Zulu Stick Fighting is a fighting art that comes from the Zule tribe in Africa. At the age of 16, a boys father takes him into the forest to cut his own fighting sticks (izinduku). Decorations are put on there for aesthetic purposes and to identify member from different sides of the region. The sticks were stored on the roof of the house and were caried for self-defense. A man usually owns several pairs and chooses which pair to use based on the occasion. For war, there are a number of different sticks available. There is the Iklwa (short stabbing spear), Isisila Senkonjane (swallow-tail axe), Isizenze Axe (used by commoners), and the Isijula (long spear).

There are 2 sticks and the offensive stick is the Induku. It is a strong stick of wood, without a knob, carved smooth. The circumference increases from top to bottom and is generally about 88 centimeters long (though it may vary depending on the individuals strength and size). A piece of cowhide can be tied around one end to secure the fighters grip and a cow's tail can be tied around the bottom to hide the sharp point. Though the sharp point is mean to stabbing, it is not appropriate during an honorable fight. The Ubhoko is the blocking stick. It is a long, smooth stick that tapers down to a sharp point. It is manuevered with the writs of the left hand to protect the body from incoming strikes. It is normally around 165 centimeters longs (meant to block for the body from head to toe), will depend from combatant to combatant. Though it could be used for a stabbing weapon or other strikes, protocol demands it be used strictly for defense. The Umsila, a short stick, is also held in the left hand with the ubhoko. It used to hold up the small shield that protects the left hand. The shield is usually from 55 - 63 centimeters long and 31 to 33 wide. A cushion is placed inside the shield for security of the left hand.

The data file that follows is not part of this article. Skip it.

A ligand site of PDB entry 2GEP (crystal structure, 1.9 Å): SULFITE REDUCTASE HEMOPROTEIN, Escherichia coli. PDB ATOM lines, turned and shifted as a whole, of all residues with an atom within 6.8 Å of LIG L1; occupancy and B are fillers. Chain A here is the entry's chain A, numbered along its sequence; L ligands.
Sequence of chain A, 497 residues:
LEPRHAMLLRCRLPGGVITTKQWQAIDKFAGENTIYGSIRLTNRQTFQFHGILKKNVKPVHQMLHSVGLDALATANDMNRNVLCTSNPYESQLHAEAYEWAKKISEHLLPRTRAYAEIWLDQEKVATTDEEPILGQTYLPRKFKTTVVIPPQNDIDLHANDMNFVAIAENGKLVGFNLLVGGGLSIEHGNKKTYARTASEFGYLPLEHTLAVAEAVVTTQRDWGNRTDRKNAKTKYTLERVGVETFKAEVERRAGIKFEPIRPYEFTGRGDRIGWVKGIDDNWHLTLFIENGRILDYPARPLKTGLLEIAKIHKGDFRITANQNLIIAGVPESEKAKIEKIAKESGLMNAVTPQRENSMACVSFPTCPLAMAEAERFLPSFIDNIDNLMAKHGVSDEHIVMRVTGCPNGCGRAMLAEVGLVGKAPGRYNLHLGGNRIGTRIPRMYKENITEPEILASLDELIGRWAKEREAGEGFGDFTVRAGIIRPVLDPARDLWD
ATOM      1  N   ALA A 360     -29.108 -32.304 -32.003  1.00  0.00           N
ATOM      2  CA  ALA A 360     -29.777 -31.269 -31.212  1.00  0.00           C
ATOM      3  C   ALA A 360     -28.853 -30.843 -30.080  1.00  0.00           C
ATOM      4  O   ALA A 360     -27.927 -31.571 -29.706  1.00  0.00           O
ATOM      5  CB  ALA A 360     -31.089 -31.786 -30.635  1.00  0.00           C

Inyanga (herbalists) and/or Isangoma (diviners) would sprinkle charms (a.k.a. "Intelezi") on the fighters and their weapons before the battle to help counter evil. They are called cleansing rituals and they also help to strenghten the warriors. Some Intelezi are said to cause dizziness, strokes, or impair the vision of an opponent. Some times menstrual blood or snake venom (medicine relating to snake venom is called Isibiba) are used as Intelezi because they deemed a dangerously potent stratagem.

Stick fighting helps young boys learn about roles intradtional society. Younger boys will practice while tending herds, while older boys and young men spar at public ceremonies and festivals. The sparring differs from a real fight and is called Ukungcweka. In sparring you don't aim for the head and don't uses a shield. If you hit your opponent's hand, it is a foul. IF any of the fighters drop their stick or fall down, the fight stops until that is adjusted. It is an undesirable strait for females to stick fight, if they do (especially during their menstrual cycle) misfortune is said to fall upon them.